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Author Hviding, Ketil ♦ Ricci, Antonio ♦ Ricci, Luca Antonio
Source CiteSeerX
Content type Text
File Format PDF
Subject Domain (in DDC) Computer science, information & general works ♦ Data processing & computer science
Subject Keyword Building International Reserve ♦ South Africa ♦ Forward Book ♦ Exchange Rate ♦ Currency Crisis ♦ Foreign Exchange Intervention ♦ Foreign Exchange ♦ South African Reserve Bank ♦ Additional Gross Reserve ♦ Gross International Reserve ♦ Short-term External Debt ♦ Analytical Framework ♦ Perceived Value ♦ Net Forward Sale ♦ Credible Floating Exchange Rate ♦ Foreign Currency Liability ♦ International Liquidity Position ♦ Net Benefit ♦ Appropriate Reserve Target ♦ Reserve Position ♦ External Vulnerability
Abstract The South African Reserve Bank (SARB) achieved a milestone in May 2003. By eliminating the negative net open forward exchange position (NOFP), 1 a source of external vulnerability was removed (Figure 11.1). Since then, the SARB has continued to strengthen its reserve position, first by eliminating the forward book and then by accumulating additional gross reserves, reaching the same as its stock of short-term external debt by mid-2004 (Figure 11.2). This begs the question: how large a stock of reserves should South Africa accumulate? Or, more fundamentally, why should a country with a credible floating exchange rate build up reserves at all? This chapter presents an analytical framework that can be used to determine an appropriate reserve target for South Africa. It is suggested that this target can be usefully analyzed as depending on the perceived value of these benefits—identified as stemming from a reduction in the probability of a currency crisis, in the volatility of the exchange rate, and in the cost of borrowing—weighed against the cost of holding reserves. The chapter also highlights that some of the benefits of holding reserves apply to floaters and nonfloaters alike, and are independent of the foreign exchange intervention. More concretely, it is argued that the net benefits of holding 1 The NOFP was defined as gross international reserves of the SARB minus its foreign currency liabilities and net forward sales of foreign exchange. In March 2004, the NOFP was renamed “international liquidity position, ” reflecting the closing of the forward book.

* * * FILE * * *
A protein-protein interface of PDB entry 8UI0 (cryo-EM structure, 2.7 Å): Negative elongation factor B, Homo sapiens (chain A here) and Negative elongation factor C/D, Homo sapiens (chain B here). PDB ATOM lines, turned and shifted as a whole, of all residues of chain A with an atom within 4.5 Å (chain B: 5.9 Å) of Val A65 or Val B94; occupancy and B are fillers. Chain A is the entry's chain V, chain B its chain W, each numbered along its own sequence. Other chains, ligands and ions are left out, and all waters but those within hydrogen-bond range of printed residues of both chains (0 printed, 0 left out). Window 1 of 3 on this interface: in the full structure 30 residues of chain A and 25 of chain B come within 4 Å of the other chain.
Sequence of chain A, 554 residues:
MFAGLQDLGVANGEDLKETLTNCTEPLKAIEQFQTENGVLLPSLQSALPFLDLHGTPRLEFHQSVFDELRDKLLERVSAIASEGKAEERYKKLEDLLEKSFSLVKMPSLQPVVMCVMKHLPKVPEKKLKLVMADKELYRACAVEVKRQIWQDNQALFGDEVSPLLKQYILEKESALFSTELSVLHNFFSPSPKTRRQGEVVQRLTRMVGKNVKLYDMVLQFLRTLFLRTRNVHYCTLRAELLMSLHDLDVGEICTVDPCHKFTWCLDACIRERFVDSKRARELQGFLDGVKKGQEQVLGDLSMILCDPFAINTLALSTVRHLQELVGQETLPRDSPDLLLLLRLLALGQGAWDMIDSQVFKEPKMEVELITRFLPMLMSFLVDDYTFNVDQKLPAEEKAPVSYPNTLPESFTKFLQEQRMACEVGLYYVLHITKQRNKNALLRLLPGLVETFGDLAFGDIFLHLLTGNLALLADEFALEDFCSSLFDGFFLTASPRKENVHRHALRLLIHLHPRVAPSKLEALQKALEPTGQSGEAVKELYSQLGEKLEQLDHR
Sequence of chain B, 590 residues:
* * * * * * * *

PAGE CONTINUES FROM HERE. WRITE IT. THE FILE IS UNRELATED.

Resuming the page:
Educational Role Student ♦ Teacher
Age Range above 22 year
Educational Use Research
Education Level UG and PG ♦ Career/Technical Study
Learning Resource Type Article